The Century Magazine was first published in the United States in 1881 by The Century Company of New York City, which had been bought in that year by Roswell Smith and renamed by him after the Century Association. It was the successor of Scribner's Monthly Magazine and ceased publication in 1930.
This is Vol. XXVI with six magazines from May to October 1883. Containds scores of articles, poems, topics of the time, open letters, and 'bric-a-brac'.
A short selection of articles: The Pupils of Thomas Bewick (the engraver), Black Bass Fishing, The John Brown Raid, Cape Cod, DuMaurier and London Society, Characteristics of London, Martin Luther After Four Hundred Years, Striking Oil, Living English Sculptors, In The Footsteps of Thackeray, Nights With Uncle Remus.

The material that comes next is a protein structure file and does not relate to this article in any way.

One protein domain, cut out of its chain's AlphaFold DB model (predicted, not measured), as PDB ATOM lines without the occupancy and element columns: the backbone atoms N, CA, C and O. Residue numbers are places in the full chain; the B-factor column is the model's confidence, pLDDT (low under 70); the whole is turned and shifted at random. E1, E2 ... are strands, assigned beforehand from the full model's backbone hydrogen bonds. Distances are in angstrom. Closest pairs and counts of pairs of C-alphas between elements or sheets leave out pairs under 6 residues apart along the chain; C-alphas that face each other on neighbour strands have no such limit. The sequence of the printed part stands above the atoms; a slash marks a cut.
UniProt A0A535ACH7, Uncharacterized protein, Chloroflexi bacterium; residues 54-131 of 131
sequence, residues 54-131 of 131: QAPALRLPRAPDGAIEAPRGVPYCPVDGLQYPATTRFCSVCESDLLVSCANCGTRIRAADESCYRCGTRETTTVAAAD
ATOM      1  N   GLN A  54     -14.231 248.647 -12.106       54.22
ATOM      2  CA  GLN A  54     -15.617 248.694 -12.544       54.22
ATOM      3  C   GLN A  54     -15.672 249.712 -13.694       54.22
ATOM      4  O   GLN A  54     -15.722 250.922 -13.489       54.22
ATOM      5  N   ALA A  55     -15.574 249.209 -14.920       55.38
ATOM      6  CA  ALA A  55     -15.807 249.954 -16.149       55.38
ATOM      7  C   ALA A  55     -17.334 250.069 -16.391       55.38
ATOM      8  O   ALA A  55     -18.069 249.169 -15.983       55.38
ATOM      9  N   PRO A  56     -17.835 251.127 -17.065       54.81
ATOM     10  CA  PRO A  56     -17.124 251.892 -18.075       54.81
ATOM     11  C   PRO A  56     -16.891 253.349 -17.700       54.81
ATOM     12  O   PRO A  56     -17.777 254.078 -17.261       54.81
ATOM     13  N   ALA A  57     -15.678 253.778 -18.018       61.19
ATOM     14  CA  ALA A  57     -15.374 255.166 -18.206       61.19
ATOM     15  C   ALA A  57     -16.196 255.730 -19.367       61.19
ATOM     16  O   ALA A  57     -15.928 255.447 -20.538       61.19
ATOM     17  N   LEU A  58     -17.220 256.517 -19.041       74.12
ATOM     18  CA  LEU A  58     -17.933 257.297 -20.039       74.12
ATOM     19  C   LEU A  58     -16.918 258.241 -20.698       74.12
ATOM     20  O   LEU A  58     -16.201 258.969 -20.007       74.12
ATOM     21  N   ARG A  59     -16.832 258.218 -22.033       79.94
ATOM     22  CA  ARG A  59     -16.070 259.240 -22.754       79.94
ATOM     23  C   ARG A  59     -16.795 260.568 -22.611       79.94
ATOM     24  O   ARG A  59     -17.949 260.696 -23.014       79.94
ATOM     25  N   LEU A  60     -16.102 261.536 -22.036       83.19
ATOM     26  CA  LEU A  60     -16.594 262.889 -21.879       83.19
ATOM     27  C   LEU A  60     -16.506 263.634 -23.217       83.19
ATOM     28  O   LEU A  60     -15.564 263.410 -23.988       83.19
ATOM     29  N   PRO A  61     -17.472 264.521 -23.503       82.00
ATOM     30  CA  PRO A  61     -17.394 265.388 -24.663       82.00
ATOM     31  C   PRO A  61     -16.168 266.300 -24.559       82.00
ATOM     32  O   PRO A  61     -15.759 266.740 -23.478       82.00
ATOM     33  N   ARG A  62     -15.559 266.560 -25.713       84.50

The red boards have suffered a lot of rubbing and bumping wear to corners and spine ends, and similar wear down spine edges. Although there are very slight paper breaks to end papers the binding remains strong. End papers are marbled; text block edges are also marbled but are noticeably dust soiled. There is a little foxing to some front and rear leaves, but inside pages are unmarked. PP 478/79, which contained a poem called "Too Too" by A. A. Adee has been removed by a former owner.